[Thread] Did I ever tell you about the time I had too much cider?

I ordered a couple of boxes from the amazing cideronline.com

They'll send you like 40 pints of really great strong dry cloudy scrumpy cider that's non-fizzy for about fifty quid. In a big box like a wine-box only bigger and more cidery.

Perfect. I've had a couple delivered a few times.

This one time, instead of two arriving, only one did.


When I emailed and asked why, they said the shipping company reckoned one was damaged. And because they're great, they immediately had another sent out.

Then the next day, the second box arrived after all.

And after the weekend, the third one they sent out as a replacement.

I pay for the third box too coz that's only fair frankly. I would have bought it eventually anyway.

But now I have too much cider. Won't fit in their space on top of the fridge.

But that's okay.

Show thread

Until it wakes me up one morning.

Strong dry cloudy scrumpy cider is a living thing, it breathes, and the bag inside the box has some kind of double-lining presumably to account for this. And the outer one is swelling. The bag is expanding, and the box is stretching, and the tape holding the box closed is losing it's grip.

Making it click, click, click, every few seconds. Threatening to burst.

Fearing it might explode, or leak, I move them away from all electrical equipment.

I open the most noisy box to give it room to expand.

Show thread

The bag is busting out of the box, and its fluid and sloshing and it might fall to the floor, so I have to kind of tape it into the box.

I drain what I can into the flagons that I happen to have stored. But the gas in these bags is way more volumous than the cider I'm drinking, and the bags in all three are expanding more quickly than I can drink.

Show thread

For weeks, every bottle of juice or squash I empty, I wash out and immediately fill with cider. I'd open the taps every morning to let out the built-up gas, but the gas is mostly in the second-lining somehow, and the bags are heavy and can't be easily manipulated. If it's possible to bubble the gas towards the tap somehow then I can't figure out how.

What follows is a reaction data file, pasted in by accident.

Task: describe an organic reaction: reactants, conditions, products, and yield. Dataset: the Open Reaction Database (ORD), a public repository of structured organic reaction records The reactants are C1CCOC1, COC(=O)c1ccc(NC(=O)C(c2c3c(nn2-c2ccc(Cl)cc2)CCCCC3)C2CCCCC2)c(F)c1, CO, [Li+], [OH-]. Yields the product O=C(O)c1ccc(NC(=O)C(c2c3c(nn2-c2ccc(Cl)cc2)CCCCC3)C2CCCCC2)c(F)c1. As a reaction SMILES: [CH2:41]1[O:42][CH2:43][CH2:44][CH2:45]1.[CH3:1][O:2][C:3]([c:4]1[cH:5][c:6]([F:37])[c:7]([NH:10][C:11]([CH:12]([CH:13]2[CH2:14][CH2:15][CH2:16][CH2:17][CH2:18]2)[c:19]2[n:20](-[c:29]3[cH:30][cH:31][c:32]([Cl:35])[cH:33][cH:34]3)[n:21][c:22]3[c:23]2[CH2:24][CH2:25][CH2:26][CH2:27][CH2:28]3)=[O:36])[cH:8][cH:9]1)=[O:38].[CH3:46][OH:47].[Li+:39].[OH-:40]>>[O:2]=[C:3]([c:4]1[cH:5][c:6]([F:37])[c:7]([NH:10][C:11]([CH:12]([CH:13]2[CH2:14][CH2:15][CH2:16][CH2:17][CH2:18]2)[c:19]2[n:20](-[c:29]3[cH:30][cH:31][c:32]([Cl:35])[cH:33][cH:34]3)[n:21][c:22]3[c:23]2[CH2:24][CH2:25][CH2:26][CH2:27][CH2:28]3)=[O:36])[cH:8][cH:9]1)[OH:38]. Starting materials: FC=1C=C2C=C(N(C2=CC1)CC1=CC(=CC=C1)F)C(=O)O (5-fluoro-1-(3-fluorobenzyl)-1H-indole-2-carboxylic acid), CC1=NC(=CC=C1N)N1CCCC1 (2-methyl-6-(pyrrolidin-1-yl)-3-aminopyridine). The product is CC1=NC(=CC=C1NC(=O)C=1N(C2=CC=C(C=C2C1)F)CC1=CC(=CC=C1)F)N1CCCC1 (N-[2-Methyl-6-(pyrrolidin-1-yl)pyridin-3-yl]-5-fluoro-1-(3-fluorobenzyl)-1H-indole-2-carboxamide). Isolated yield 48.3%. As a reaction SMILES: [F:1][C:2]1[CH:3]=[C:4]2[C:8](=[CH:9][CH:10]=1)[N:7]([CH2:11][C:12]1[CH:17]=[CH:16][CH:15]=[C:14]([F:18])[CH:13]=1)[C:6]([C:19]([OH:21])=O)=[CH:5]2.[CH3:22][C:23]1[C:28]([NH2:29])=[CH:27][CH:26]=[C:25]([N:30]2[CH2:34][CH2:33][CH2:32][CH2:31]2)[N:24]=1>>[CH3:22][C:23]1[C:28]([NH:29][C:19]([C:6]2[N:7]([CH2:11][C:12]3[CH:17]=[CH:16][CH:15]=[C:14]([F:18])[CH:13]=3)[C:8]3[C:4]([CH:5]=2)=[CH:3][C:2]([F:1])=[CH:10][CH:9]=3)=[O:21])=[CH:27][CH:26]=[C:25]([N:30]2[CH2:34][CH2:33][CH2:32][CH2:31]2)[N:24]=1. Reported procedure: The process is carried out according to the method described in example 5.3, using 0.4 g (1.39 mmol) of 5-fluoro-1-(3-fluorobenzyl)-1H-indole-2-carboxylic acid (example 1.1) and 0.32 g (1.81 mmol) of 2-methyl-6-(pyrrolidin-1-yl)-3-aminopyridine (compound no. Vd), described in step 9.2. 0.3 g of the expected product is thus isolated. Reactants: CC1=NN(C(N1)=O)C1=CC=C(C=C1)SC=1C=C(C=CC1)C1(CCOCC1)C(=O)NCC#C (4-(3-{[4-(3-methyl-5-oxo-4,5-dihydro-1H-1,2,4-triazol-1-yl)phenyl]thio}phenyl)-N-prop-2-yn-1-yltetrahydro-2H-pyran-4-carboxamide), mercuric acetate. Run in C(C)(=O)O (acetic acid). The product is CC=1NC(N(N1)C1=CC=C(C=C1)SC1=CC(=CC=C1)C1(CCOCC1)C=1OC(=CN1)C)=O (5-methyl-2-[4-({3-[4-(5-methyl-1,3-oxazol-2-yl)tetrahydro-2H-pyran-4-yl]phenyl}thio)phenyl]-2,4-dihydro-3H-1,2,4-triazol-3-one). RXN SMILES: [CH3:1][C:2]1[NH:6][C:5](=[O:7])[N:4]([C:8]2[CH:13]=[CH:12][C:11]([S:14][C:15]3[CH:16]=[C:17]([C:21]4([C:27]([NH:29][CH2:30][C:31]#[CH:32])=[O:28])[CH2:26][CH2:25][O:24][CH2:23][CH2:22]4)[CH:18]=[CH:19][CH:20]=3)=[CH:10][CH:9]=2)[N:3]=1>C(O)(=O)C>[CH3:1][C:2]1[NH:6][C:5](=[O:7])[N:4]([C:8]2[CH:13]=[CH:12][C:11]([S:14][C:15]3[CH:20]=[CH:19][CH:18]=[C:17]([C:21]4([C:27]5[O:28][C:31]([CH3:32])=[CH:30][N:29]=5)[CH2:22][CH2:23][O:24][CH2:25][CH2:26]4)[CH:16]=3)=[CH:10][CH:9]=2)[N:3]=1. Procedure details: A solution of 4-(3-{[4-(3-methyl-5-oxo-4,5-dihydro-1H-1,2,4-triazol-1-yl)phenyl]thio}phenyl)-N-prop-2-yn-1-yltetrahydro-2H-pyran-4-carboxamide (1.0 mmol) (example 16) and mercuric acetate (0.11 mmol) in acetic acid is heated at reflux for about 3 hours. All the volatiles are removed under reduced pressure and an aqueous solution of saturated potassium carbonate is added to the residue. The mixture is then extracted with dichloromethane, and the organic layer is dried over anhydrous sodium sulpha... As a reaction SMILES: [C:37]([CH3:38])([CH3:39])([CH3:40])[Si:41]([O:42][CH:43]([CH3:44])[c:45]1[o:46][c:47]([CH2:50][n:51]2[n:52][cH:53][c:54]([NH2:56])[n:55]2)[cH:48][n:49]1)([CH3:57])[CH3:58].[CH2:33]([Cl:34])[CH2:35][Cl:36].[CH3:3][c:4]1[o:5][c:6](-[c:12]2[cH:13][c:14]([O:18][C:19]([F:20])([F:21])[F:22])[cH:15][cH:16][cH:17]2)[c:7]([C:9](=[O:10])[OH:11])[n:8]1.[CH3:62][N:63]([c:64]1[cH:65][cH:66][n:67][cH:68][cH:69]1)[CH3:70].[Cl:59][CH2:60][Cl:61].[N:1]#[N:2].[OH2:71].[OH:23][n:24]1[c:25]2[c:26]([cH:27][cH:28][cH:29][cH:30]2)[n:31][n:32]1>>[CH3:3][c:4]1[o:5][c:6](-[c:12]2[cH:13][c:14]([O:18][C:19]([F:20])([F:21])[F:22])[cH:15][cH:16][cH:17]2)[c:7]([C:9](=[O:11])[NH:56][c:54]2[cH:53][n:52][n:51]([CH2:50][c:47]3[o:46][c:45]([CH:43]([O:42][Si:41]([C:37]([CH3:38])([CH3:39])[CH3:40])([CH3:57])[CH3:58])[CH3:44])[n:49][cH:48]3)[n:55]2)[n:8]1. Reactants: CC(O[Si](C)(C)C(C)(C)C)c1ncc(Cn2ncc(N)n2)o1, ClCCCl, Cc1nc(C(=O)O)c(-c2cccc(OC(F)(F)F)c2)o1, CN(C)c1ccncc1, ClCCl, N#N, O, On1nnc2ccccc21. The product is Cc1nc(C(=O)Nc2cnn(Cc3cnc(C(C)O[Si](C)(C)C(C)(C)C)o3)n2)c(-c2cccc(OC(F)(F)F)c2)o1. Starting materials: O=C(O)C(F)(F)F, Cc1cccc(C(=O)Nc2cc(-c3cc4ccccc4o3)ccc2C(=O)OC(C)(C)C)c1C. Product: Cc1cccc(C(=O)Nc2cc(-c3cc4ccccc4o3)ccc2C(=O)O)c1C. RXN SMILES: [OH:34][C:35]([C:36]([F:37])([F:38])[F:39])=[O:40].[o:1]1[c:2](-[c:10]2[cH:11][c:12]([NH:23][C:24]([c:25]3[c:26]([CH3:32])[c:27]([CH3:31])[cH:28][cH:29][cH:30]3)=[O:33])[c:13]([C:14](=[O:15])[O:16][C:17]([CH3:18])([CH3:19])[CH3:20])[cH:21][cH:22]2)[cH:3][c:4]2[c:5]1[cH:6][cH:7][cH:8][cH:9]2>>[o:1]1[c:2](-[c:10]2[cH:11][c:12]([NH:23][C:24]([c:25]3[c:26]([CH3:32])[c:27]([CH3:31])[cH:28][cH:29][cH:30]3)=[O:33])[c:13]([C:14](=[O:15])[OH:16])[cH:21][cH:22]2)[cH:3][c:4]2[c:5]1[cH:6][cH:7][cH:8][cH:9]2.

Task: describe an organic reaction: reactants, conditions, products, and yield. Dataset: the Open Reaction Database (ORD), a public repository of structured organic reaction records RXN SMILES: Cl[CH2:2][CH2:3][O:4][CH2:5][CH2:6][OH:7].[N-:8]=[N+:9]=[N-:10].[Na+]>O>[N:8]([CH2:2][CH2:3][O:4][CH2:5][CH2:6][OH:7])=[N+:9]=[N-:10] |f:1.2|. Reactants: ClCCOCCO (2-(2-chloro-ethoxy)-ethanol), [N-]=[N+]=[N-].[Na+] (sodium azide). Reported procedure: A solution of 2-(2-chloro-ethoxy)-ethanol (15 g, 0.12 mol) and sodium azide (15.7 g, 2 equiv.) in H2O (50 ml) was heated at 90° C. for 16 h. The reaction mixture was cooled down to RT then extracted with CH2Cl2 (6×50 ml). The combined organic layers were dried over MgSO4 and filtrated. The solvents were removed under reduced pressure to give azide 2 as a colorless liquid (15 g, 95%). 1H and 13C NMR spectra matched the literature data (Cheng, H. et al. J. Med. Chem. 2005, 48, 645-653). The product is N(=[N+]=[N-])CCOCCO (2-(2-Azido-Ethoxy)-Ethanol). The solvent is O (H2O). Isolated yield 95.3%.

But it still wasn't enough and these things were clearly going to burst.

Show thread

Eventually I decide to do a controlled demolition. These outer-skins are going to need to be pierced. I'm unsure how the fluid-dynamics and pressure is going to pan out, but it feels less likely to burst explosively with a pin-prick now than just waiting until nature takes it course and wakes me up with a wet cider bang in the middle of the night.

Show thread

It turns out that you can pretty much just do that, and nothing bad happens. The gas escapes slowly, the bag returns to a sensible pressure. I try and keep the box upright to keep the new extra hole at the top, but I think this second skin is completely isolated from the actual liquid somehow. Can't see any kind of valve or anything to do that, and I didn't try hard to force it to seep out of course, but no liquid escapes. I don't really understand how the gas gets into the apparently-separate second skin.

· · Web · 2 · 0 · 0

So it all worked out in the end.

I drank too much cider a few times during the period when I had too much cider, often enough that I've drunk it all now.

So I'm going to order some more.

Maybe only one box at a time from now on.

Show thread

@pre Thanks I love this story. And would love a counter-thread of the bag designer tasked with making this a failsafe home experience for these seemingly alone-in-the-night feared explosions!

Sign in to participate in the conversation

A gateway into the global open conversation in the fediverse for Boing folks and anyone they know.